Vashon-Maury Island Beachcomber, May 15, 2013
May 15, 2013 edition of the Vashon-Maury Island Beachcomber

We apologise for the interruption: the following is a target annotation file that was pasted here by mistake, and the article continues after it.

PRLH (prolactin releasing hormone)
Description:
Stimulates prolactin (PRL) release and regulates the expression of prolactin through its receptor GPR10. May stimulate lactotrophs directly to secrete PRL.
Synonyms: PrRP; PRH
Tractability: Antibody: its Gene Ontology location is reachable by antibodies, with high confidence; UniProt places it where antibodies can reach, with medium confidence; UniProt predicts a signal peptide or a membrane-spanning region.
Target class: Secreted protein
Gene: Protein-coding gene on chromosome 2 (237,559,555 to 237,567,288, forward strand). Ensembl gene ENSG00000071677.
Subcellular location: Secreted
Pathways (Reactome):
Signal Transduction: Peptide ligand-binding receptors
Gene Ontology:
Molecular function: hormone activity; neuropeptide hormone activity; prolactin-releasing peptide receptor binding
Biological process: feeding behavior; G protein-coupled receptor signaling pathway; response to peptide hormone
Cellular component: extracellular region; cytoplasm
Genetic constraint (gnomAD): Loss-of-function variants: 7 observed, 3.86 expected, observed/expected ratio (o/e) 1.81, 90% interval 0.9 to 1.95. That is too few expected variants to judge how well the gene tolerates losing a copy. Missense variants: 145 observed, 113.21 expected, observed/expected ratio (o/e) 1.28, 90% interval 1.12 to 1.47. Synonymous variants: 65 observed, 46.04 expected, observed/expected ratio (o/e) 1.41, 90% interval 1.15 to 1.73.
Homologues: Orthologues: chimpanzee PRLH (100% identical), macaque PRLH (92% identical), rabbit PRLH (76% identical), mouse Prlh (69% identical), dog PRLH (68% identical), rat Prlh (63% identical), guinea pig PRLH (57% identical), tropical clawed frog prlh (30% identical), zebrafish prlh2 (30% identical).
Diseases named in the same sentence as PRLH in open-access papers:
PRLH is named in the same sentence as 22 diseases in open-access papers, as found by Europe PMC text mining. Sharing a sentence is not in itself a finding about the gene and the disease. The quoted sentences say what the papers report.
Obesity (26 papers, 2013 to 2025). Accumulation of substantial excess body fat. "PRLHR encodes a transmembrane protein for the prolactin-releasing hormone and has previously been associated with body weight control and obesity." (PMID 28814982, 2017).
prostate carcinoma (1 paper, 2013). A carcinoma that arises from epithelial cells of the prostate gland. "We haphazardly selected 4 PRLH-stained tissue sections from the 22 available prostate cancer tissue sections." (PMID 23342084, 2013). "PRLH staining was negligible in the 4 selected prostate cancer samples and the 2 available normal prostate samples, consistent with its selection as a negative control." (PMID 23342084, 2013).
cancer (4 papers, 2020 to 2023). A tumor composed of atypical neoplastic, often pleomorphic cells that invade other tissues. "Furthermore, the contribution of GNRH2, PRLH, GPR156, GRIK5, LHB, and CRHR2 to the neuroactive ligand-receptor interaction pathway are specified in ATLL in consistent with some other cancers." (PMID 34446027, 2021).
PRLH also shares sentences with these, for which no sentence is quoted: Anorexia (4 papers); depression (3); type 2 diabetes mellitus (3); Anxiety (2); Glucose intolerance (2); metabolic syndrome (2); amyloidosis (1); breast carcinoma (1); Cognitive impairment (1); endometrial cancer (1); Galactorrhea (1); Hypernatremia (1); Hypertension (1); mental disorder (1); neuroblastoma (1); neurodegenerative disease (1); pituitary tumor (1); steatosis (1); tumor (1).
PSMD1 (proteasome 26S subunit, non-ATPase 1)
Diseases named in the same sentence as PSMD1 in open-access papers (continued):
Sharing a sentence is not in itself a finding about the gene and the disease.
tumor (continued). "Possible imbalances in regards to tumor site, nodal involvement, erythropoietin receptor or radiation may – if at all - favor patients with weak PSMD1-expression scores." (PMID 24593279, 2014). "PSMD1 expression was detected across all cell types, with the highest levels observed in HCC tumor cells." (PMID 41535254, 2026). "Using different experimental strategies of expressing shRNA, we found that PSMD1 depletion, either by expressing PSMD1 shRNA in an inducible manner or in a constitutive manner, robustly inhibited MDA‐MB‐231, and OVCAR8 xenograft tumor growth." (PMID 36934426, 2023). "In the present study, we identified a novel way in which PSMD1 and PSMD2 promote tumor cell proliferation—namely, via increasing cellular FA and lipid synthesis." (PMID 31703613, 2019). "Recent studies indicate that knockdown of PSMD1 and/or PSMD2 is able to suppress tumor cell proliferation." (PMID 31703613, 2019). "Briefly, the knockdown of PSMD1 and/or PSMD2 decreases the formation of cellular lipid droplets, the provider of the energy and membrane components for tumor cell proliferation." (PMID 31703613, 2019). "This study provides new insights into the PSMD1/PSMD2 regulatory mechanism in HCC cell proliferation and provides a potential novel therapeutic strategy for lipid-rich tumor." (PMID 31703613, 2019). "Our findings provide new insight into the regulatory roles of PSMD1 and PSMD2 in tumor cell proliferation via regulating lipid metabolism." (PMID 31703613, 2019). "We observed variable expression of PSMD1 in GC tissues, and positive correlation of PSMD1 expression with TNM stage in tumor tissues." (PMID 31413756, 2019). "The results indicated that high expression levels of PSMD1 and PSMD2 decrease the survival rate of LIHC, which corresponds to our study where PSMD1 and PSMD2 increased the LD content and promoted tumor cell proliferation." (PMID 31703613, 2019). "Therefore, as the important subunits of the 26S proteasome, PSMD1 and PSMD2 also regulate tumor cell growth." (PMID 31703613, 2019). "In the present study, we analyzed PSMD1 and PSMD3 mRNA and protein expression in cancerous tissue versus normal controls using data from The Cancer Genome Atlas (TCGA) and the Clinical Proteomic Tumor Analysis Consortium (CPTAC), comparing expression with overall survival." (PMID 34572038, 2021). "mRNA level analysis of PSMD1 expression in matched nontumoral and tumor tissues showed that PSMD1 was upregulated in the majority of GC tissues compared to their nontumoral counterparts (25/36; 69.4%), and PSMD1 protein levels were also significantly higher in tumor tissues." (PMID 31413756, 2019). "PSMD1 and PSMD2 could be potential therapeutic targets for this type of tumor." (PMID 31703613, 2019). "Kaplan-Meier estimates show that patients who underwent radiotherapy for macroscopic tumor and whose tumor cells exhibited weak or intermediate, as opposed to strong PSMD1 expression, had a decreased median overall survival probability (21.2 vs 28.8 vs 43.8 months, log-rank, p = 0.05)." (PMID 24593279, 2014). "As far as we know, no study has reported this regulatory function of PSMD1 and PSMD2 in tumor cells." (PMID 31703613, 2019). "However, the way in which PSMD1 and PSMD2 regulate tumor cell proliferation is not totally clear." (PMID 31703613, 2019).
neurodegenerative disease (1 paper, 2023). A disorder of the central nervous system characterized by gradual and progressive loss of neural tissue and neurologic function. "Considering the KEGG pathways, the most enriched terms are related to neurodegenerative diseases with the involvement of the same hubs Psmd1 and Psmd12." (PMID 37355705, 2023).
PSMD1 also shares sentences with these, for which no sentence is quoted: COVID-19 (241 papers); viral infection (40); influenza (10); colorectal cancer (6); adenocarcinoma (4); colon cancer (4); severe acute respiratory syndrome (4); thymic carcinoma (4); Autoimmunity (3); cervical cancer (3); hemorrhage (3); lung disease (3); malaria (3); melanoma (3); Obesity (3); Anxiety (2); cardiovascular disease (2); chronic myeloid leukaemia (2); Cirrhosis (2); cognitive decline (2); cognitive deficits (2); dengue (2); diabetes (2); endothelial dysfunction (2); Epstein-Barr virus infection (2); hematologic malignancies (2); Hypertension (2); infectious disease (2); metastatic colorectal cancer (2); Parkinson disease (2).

BEACHCOMBER VASHON-MAURY ISLAND Vol. 58, No. 20 WEDNESDAY, MAY 15, 2013 www.vashonbeachcomber.com 75¢ FIELDING VICTORIES Pirate baseball team heads to state playoffs. Page 14 AUTHOR RETURNS Award-winning reporter to talk about latest book. Page 10 NEWS | Suspicious activity reported by Vashon moms.  COMMUNITY | Event will focus on healing after tragedy.  COMMENTARY | Park board member reflects on service.  Business owners respond to spurt of theft By NATALIE JOHNSON Staff Writer Several Vashon merchants are taking measures to improve security at their businesses following a string of commercial break-ins earlier this month. Between Thursday, May 2, and Tuesday, May 7, thieves reportedly broke into at least four Vashon businesses, sometimes making off with just change and in other cases stealing more expensive items. The Blue Heron Art Center was also broken into during that time, but it appeared nothing was stolen, said Sgt. Cindi West, a spokeswoman for the King County Sheriff’s Office. Kathy’s Corner, a nursery that has been hit several times over the past year, was broken into twice over the course of the week. The suspect or suspects broke through a fence as they have in the past and took hundreds of flowers, trees and other plants, said nursery owner Kathy Wheaton. She said the nursery has now been burglarized eight times in the past nine months. “It’s not funny anymore,” Wheaton said on Friday as she manned the cash register at the nursery. A sign taped to a pot by the register said she was collecting donations to help purchase a Bank of America branch to close in September Corporate officials say a new ATM will be installed on the island By SUSAN RIEMER Staff Writer Natalie Johnson/Staff Photo Kathy’s Corner owner Kathy Wheaton, right, helps a customer last Friday, before she learned a suspect was arrested for breaking into her nursery. A pot with a hand-written note on it is full of donations for added security. new fence and security cameras. “It’s embarrassing, to be real honest. I’m not good at accepting help,” Wheaton said. Dig, another nursery near town, was also broken into during the crime spurt. Syvlia Matlock, who owns the business with her husband, said she arrived at the nursery on May 7 to find that someone had climbed the fence and used bolt cutters to steal their cash register, which was locked down. Matlock said she lost less than $100 in cash but also had to purchase a new cash register. She added that she was disheartened by the incident and decided SEE THEFT, 18 Bank of America’s Vashon branch will close this fall after serving the island for 35 years, the company recently announced. The reason behind the closure is a decline in transactions at the island facility, according to Britney Sheehan, a spokeswoman for the bank. More and more, she said, instead of going to the bank, people are relying on new technologies, such as mobile and online banking, to deal with their banking needs. The branch is set to close Sept. 20. Bank of America will send out letters to its Vashon customers later this month, informing them of the decision to close on the island, Sheehan said. “We will give them ample time to discuss options,” she said. She noted that Bank of America has branches in West Seattle and Tacoma that may be convenient for some islanders. Sheehan declined to say how many individuals or businesses bank at the Vashon branch, but according to the Federal SEE BANK, 20 Mukai opens to public, dispute continues Historic property is now listed as endangered by state organization By NATALIE JOHNSON For The Beachcomber As Island Landmarks, the nonprofit that owns the Mukai Farm and Garden, finished a weeklong open house at the historic site last week, the organization was dealt another blow by its critics. The Washington Trust for Historic Preservation has added the farmhouse to its list of the most endangered historic properties in the state. The site was nominated for the list by the nonprofit Friends of Mukai, a group of islanders who say they’re concerned about the state of the historic farmhouse and Japanese gardens and would like to see them protected and restored. The Washington Trust, the state’s only nonprofit historic perservation organization, will announce the farmhouse’s listing, along with a half-dozen other additions to its Most Endangered Historic Properties List, tonight at its annual conference in Vancouver, Wash. “This is validation that the property needs attention,” said Lynn Greiner, a Friends of Mukai board member. “We just think the more visibility this gets, the more people will appreciate that our effort to save it is appropriate.” However, the head of Island Landmarks, Mary Matthews, expressed surprise and disappointment at the listing, which she learned of last week. “I don’t think the Mukai Farm and Garden is threatened,” Matthews said, standing outside the farmhouse on Saturday, the last day of Island Landmarks’ SEE MUKAI, 19 Natalie Johnson/Staff Photo From left, Mukai caretaker Ken DeFrang, Mary Matthews and Nelson Happy pose outside the farmhouse during their open house.